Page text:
If you work in New York, then you know what the NYDFS cybersecurity regulation is all about. But for many, it can hard to figure out how each section applies to your organization. Everteam VP of North America, Ken Lownie has been digging into the details of one particular section on the regulation: Section 500.13 – data retention rules. In a webinar, he walked us through this section of the regulation and how you can get your organization in compliance sooner rather than later.
In this post, we’ll recap the key points of that webinar, and then if you want to hear all the details, you can watch it from the link below.
About the Data Retention Requirements
There are 23 sections in the NYDFS regulation; all focused on ensuring information is secure and properly managed. Section 500.13 relates to the secure disposal of non-public information that is longer necessary for business operations or other “legitimate business purposes.”
According to Ken, it all boils down to this:
- You need retention rules set up for different categories of data
- You need to track the age of your data, and
- Upon expiration date, you need a process in place for destroying the data, and you need to retain a record of that destruction.
In an ideal world, you would have time to complete a full information lifecycle plan that includes an information inventory, defining your taxonomy and record series, identifying and associating regulations and defining retention rules. Then you create your policy and processes and implement the plan.
The ideal world is far from the reality most organizations face when they have to deal with changing regulations quickly. You need a faster way to get this done. Ken proposes an agile approach.
An Agile Approach
In the webinar, Ken proposed an agile approach that involves incremental, iterative projects (or sprints), each with its own success criteria and benefits:
- Each sprint focused on one domain of the organization
- Leverages the learning curve effect
- Provides demonstrable progress toward a larger objective
Each project or sprint has four key steps:
- Audit: If you complied with Section 500.3 then you should have your information asset inventory completed. Make sure your inventory includes unstructured repositories across the organization. It should have this level of detail at a minimum: type of information, the location, the owner or curator, whether it includes personal information and if it’s exempt from the retention requirement.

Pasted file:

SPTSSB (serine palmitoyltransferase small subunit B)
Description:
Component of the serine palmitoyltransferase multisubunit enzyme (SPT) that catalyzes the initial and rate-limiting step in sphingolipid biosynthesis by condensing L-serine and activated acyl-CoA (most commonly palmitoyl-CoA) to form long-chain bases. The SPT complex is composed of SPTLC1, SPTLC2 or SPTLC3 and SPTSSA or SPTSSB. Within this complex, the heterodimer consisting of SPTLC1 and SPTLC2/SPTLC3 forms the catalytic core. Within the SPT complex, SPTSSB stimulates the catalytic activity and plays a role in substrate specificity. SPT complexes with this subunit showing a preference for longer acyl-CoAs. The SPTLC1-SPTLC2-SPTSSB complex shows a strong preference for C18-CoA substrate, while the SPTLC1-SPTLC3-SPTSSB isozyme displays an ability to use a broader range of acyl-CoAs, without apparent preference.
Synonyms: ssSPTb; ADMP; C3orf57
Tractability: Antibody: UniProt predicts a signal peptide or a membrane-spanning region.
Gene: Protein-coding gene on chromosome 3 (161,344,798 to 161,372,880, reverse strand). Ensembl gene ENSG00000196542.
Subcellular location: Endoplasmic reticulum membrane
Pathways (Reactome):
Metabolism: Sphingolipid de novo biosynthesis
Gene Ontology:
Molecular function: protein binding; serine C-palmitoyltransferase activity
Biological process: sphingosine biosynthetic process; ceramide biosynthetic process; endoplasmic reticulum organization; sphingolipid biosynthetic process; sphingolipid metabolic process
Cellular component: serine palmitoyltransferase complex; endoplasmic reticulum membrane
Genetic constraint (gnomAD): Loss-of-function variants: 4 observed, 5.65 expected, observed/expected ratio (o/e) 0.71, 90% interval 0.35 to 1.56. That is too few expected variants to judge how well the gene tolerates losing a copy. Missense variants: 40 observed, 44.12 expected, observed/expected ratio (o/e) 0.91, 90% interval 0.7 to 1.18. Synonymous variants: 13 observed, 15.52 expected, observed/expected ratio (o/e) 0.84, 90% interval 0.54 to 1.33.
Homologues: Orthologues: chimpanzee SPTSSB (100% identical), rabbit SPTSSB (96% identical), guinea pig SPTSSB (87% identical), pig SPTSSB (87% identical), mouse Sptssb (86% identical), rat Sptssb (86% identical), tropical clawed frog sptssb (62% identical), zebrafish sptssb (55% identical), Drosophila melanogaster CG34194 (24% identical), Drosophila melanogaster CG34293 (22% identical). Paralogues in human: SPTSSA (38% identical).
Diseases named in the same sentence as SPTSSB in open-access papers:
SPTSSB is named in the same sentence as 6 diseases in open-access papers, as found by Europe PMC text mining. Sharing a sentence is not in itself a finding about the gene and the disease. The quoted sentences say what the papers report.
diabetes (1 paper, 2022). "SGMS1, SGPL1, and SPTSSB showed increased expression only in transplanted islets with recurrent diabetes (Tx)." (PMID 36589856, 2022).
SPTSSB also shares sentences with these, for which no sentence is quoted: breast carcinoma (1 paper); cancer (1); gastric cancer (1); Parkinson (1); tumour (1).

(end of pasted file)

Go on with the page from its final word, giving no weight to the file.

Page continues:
- Cleanse and classify: There are lots to do here: delete your duplicates, create a simple classification scheme, classify based on properties, location, metadata, and textual content, define recordset types using your classification schema, and identify obsolete information.
- Identify retention rules: Identify business and regulatory retention requirements, then define a basic set of rules that meet those requirements and then apply those rules to the identified record set types.
- Apply retention rules & destroy required documents: Implement the plan by applying the retention rules and process information for deletion. Make sure you have a monthly review and approval process in place to review information.
Tools That Can Help
Ken wrapped up the webinar with a discussion on the need for AI tools that can help speed up the indexing and classification of information as well as assigning and applying retention rules. These tools leverage file and content analytics, but also use machine learning and natural language processing to help automate some of the effort and further speed up the process.
You can also watch the entire webinar here: